USA TODAY Sports’ Dan Wolken recaps the two Final Four semifinal games, won in nail-biters by Gonzaga and North Carolina.

GLENDALE, Ariz. — Only 40 minutes of action now separate the North Carolina men’s basketball team from what eluded it a year ago: A national championship.

All season, these Tar Heels — most of whom were part of last year’s team, the one that lost the title on an unbelievable buzzer-beater by Villanova’s Kris Jenkins — have talked about getting back here, back to the title game, back to the spot they fell just short of. In order to avenge a loss, you have to get back in position to have a chance to do it, after all.

North Carolina withstood a long stretch of poor shooting in the first half in which it trailed by as many as eight points and a second-half push by Tyler Dorsey and Dylan Ennis to beat Oregon 77-76 in the second of two national semifinal games Saturday night. The Tar Heels missed four consecutive free throws in the closing seconds but won the game with two season-saving offensive rebounds, first by Theo Pinson, who tipped the ball out to Joel Berry II who was promptly fouled, and then by Kennedy Meeks, that eventually ran out the time on the clock to secure the victory.

BOX SCORETar Heels 77, Ducks 76

“The thing that’s easy to say and easy to understand is we’re relieved,” North Carolina coach Roy Williams said. “We feel very lucky. We feel very fortunate we’re still playing — but the fact of the matter is we’re still playing. … We missed a bunch of free throws. We talk and work on little things all the time. I tell them if you line up on the rebound spot, when your teammate is shooting the free throw, you’re trying to rebound. You’re either trying to tip it out or get a rebound.

“We do work on those things. We do talk about those things. But feel very lucky but that’s OK. It doesn’t make any difference; we’re still one of the two teams playing on Monday night.”

The Tar Heels will face fellow No. 1 seed Gonzaga on Monday night in the national championship game. Monday will be Williams’ 100th time coaching a game in the NCAA tournament as a head coach. He’ll be shooting for his third national title.

And this group of players, so devastated a season ago, are shooting for redemption. They’ve spent 12 months thinking about The Shot, seeing highlights of The Shot and trying to use The Shot to motivate them for this run. A group chat that includes every player on the roster was named “Redemption” late last summer — literally — as preseason workouts began, so it could serve as a daily reminder of what this 2016-17 season was about.

“The way that last year ended, meaning the final shot that we lost the national championship game, I’m hoping that motivated them,” Williams said earlier this NCAA tournament. “We talked about it providing some motivation or fuel to work extremely hard in the offseason. And then when practice started, I said, it’s motivation for that reason and it’s motivation because what we did last year was great.

“Everybody in the country would have loved to have done what we did last year. There was only one team that enjoyed it more than we did. So I think just for me, talking to the kids and reminding them how much fun it was last year, let’s try to do that again.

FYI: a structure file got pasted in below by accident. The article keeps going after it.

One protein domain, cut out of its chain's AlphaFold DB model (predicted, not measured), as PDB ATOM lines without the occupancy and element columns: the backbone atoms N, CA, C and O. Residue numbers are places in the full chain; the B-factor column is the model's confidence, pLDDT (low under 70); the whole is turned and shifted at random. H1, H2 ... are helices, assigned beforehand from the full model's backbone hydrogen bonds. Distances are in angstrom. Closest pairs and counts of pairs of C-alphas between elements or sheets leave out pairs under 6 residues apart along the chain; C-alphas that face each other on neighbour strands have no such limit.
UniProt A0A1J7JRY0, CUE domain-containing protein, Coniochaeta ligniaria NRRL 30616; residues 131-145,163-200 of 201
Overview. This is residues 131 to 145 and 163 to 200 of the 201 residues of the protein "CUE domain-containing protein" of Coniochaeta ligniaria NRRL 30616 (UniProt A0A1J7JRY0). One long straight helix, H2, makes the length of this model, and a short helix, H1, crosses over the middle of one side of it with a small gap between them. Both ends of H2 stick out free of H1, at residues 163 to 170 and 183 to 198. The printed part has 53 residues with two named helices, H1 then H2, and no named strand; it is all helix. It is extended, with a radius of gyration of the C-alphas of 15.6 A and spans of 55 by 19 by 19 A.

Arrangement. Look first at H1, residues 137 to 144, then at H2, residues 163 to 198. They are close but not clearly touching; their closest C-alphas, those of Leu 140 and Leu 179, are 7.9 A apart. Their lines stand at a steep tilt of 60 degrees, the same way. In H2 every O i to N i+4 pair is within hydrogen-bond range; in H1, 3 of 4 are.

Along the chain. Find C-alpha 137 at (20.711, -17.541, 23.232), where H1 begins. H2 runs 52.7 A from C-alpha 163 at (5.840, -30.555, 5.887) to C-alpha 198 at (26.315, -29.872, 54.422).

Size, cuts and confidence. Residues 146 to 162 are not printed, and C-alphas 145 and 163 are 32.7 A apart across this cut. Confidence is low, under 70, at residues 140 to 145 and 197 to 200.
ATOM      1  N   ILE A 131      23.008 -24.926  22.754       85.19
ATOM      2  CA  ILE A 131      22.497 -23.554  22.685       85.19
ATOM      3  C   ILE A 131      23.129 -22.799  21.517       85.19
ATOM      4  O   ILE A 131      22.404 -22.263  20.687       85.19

“I do try to remind them how much fun we had last year also, not just the hurt of the last shot.”

Jenkins, whose shot destroyed the Tar Heels almost exactly one year ago to date, sat in the first row of the North Carolina cheering section, alongside the parents he considers family, rooting for Nate Britt, who he considers a brother. Jenkins said he wasn’t nervous.

“I’ve got my national championship,” Jenkins said at halftime. “Now I want my brother to get one.”

Britt was an integral piece of North Carolina’s Final Four win, providing the Tar Heels with a spark off the bench late in the first half — making a key three-pointer followed by a defensive stop and an assist on a Meeks layup.

But the heaviest of workloads Saturday night was carried by Meeks and Justin Jackson, who have carried heavy loads for this team at various points through the season. Meeks had his best game of the season, scoring 25 points and grabbing 14 rebounds in one of the most impressive individual performances of this NCAA tournament in the face of a shot-blocking menace in Oregon’s Jordan Bell. Jackson added 22 points of his own, including four three-pointers that helped the Tar Heels build and hang onto their second-half lead.

Two bum ankles didn’t stop point guard Berry from playing significant minutes, though his 2-for-14 shooting performance suggests he’s not playing fully healthy. Still, though, there was no way he’d leave his teammates hanging in a game of this magnitude, playing with both ankles wrapped. Williams said after the game he was thrilled Berry was able to get through the game, even if he didn’t play all that well.

These Tar Heels will need him Monday as they try to finish off a mission they started a year ago — even if it’s a slightly different roster going up against a drastically different opponent with the championship at stake.

“You’re always going to have that in the back of your mind because it was a heartbreaking experience for us; we came so far last year,” Meeks said. But it’s a different team. We have different dynamics. We don’t really rely on just one person, two people, to score the ball — Brice (Johnson) and Marcus (Paige), they did a great job leading us last year.

“Now, it’s more of a collective effort where everybody has to do a tremendous job of doing the things we do best, which is running the ball up the court, rebounding and posting up inside.”



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